Using GIS technology to enforce property subdivision laws in New York

Using GIS technology to enforce property subdivision laws in New York

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New York, January 25, 2008 – The Adirondack Park Agency (APA) of New York has strengthened its ability to crack down on illegal subdivisions of property in the park, with more manpower and computer technology.

The APA said there are hundreds of examples of violations on its active enforcement docket, with hundreds of other cases sitting idle and unresolved.

The state has created two new enforcement positions and will use a statewide real estate database, coupled with its geographic information system, or GIS, to track and enforce laws regulating subdivisions.

“We can now find out these violations before subdivision roads are constructed and homes are built,” APA spokesman Keith McKeever said.

Fred Monroe, executive director of the Adirondack Park Local Government Review Board, said the initiative may sound bad to property owners at first, but in the long term, it’s better for residents.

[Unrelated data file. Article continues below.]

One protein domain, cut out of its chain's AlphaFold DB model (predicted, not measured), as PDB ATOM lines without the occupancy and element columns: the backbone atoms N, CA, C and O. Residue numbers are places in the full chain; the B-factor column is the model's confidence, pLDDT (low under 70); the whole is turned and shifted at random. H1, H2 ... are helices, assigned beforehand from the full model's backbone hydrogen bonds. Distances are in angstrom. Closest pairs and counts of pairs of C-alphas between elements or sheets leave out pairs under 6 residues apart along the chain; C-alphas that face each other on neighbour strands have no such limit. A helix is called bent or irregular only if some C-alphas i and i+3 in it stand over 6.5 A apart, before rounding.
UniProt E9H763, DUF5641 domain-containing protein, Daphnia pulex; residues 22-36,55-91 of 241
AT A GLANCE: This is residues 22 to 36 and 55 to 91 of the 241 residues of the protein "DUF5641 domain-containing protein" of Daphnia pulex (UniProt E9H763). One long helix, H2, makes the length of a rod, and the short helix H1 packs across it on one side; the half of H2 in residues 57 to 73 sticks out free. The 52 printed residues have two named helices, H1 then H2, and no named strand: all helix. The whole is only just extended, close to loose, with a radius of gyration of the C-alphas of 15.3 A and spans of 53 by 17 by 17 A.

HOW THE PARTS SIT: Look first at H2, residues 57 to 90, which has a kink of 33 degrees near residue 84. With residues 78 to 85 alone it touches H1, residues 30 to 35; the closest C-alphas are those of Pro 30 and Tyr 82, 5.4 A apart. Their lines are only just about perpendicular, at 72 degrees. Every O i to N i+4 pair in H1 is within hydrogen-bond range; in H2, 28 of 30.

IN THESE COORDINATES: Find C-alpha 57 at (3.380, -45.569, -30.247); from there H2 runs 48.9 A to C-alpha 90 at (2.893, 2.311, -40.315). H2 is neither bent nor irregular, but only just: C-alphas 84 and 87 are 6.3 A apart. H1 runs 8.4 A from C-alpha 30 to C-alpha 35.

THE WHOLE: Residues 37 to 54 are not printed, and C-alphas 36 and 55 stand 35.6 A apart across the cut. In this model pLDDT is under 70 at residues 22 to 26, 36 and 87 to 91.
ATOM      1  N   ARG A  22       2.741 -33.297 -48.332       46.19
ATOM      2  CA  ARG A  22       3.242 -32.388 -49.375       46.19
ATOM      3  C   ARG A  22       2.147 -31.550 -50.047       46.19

Landowners with large parcels at times divide property into smaller lots to sell for development, which often means more homes. The agency can catch such properties when they are subdivided without APA approval — and before lots are sold to an unsuspecting home buyer.

The APA has a backlog of more than 600 subdivision cases, according to an agency memo. Most cases are discovered when landowners submit applications or inquiries regarding projects to the agency.

There were 174 new subdivisions reported to the APA in 2007. The APA used GIS and a statewide database of real estate transactions to find 55 potential violations.

Carole LeGrasse, of the Stony Creek-based Property Rights Foundation of America, said it was only a matter of time before the APA began using its GIS to better enforce laws.